On a popular thread discussing crippling depression, one woman used her story to exemplify the condition.
“Everything seemed difficult,” she wrote.
She opened up about losing her job because she was unable to perform, neglecting basic hygiene and bills, feeling physically ill and contemplating suicide, among other issues.
“I would call it where you literally don’t want to do anything,” wrote another participant. “You are basically confined to your bed, without eating, without drinking and just want to wither away in your self-pity.”
Therapist Christine Fuchs learned about crippling depression through her work and offered similar descriptions. She listed a pervasive and significant decline in functioning in all areas of life. The illness makes people feel like “everything is overwhelming.”
Crippling Depression Defined
Crippling depression is clinical depression (major depressive disorder) that is severe to the point of limiting basic functioning, including the ability to work and live normally. Some of those afflicted experience episodes that last for a few weeks or months, as in after a loss or the death of a loved one. In other cases crippling depression is resistant to treatment and becomes a lifelong struggle.
Everyone who has lived with crippling depression has a unique experience, but there are some common threads such as difficulty sleeping or getting out of bed. When describing his period of crippling depression, mental health writer Stefan Taylor mentioned dropping out of college and “laying in bed all day.”
Is Crippling Depression the Same as Major Depressive Disorder, or Something More?
Some mental health professionals and people who live with depression believe crippling depression is simply a synonym for clinical depression or major depressive disorder. It is true that many have used the term this way, sometimes without being aware of its more popular meaning.
Sometimes popular phrases used to describe mental illness do not come from research, universities, or mental health organizations. Instead, people who live with certain disorders use unofficial terms to express levels of severity and describe how symptoms are affecting their functioning. Crippling depression is a perfect example of this phenomenon.
Nonetheless, there is evidence that what people call “crippling depression” is significantly different than other forms of the disorder. Both the Mayo Clinic and National Institute of Mental Health do not specify an inability to work, for example, in their definitions of depression. These organizations seem to acknowledge the fact that every mental illness has degrees of severity.
Sufferers often live with moderate depression and experience symptoms that qualify for a diagnosis but do not noticeably impact daily functioning. Others cannot work full-time jobs or attend school. The term, “crippling depression,” came from the need to define this distinction.
A Symbol of Accepting Depression as a Disability?
Traditionally, people have used variations on the word, “crippling,” to describe physical disabilities such as the inability to walk, speak, or hear. Most people have accepted these types of disabilities as legitimate and deserving of support. The government often provides benefits to disabled people, especially those who request assistance because of the difficulty they have maintaining employment.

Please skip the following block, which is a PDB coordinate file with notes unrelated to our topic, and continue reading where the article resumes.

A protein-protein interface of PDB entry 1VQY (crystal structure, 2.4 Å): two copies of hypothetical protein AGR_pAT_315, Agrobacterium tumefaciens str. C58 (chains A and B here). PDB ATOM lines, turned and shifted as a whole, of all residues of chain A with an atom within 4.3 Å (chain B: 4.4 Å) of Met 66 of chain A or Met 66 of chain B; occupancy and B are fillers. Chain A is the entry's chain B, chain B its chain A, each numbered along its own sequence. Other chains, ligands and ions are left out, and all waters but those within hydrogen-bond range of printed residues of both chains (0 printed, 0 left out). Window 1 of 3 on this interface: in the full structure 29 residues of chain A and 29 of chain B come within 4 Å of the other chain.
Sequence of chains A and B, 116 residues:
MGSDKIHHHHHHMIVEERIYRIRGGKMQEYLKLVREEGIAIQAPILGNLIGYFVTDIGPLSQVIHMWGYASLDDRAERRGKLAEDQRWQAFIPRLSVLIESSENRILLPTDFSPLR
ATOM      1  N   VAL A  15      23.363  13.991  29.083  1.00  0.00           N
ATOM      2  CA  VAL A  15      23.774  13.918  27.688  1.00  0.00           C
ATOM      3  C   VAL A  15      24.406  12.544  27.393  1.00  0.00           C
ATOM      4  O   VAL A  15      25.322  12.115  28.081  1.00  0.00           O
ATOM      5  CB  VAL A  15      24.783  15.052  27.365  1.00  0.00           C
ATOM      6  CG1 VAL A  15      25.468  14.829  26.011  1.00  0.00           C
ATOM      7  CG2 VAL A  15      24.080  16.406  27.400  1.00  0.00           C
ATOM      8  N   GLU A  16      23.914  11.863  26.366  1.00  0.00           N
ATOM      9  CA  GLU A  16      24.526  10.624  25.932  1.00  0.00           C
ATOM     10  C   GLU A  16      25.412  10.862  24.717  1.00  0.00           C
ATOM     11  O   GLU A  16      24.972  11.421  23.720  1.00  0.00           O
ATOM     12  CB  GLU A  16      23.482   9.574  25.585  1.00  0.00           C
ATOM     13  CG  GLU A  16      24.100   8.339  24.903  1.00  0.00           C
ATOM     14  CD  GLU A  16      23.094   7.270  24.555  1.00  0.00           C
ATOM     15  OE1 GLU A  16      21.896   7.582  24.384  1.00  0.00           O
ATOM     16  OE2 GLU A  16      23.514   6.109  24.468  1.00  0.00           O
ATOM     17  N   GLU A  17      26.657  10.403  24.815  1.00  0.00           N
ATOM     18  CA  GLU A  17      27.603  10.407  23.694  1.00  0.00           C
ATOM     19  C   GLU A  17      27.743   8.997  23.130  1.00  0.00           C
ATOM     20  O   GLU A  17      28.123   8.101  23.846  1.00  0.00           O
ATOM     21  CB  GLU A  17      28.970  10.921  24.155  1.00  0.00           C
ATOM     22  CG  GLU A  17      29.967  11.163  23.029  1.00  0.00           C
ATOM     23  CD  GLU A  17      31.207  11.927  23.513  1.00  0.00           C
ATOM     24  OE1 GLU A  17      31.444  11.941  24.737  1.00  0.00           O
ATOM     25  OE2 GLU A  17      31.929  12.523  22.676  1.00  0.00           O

Describing oneself as “crippled” — or even “a cripple” — isn’t necessarily pejorative either. In her famous personal essay, “On Being a Cripple,” Nancy Mairs illustrated her life living with a case of multiple sclerosis that robbed her of the full use of her limbs. She chose to identify as “a cripple” and stated she wasn’t ashamed of the label.
Lately an increasing number of employers, mental health professionals, and organizations, including the World Health Organization, have acknowledged depression as a disability. Similar to Mairs, sufferers often declare they have crippling depression and believe such language is both appropriate and accurate. Some people use the term crippling depression to describe when they believe their symptoms have crossed the threshold from a manageable mental health condition to a disability.
How the ‘I Have Crippling Depression’ Meme Raised Depression Awareness
On July 17, 2016, YouTuber Ian Carter, whose channel name is iDubbbzTV, published a video that begins with him jumping into a wheelchair and saying in a silly voice, “I have crippling depression.” The video quickly went viral and became a popular, lasting meme.
There were many commenters who thought the joke was insensitive and offensive. Several responded by writing about how they had depression and believed it was a serious matter.
Before the meme took off, the internet interest for “crippling depression” was relatively low, according to Google Trends data. Once most viewers lost interest in the original video and memes, the frequency of the term plummeted dramatically. Nonetheless, the popularity level stabilized to a range that was about five times greater than in previous years. It is possible that the joke caused more people to use the phrase and galvanized those who felt that it was a legitimate term for a distinct mental health issue.
We Need to Be Accepting of Crippling Depression
Clinical diagnoses are useful and preferable, but people have the right to apply unofficial labels to their illnesses. We need to be accepting of the fact that some people feel that clinical terms do not fully or accurately describe their experience.
If you think you might have crippling depression, consider seeking help through online therapy. There are also many online resources that offer advice for dealing with depression. To be there for loved ones who might have the disorder, read up on how to support someone with depression. The illness is much less crippling when you have support and loved ones to lean on.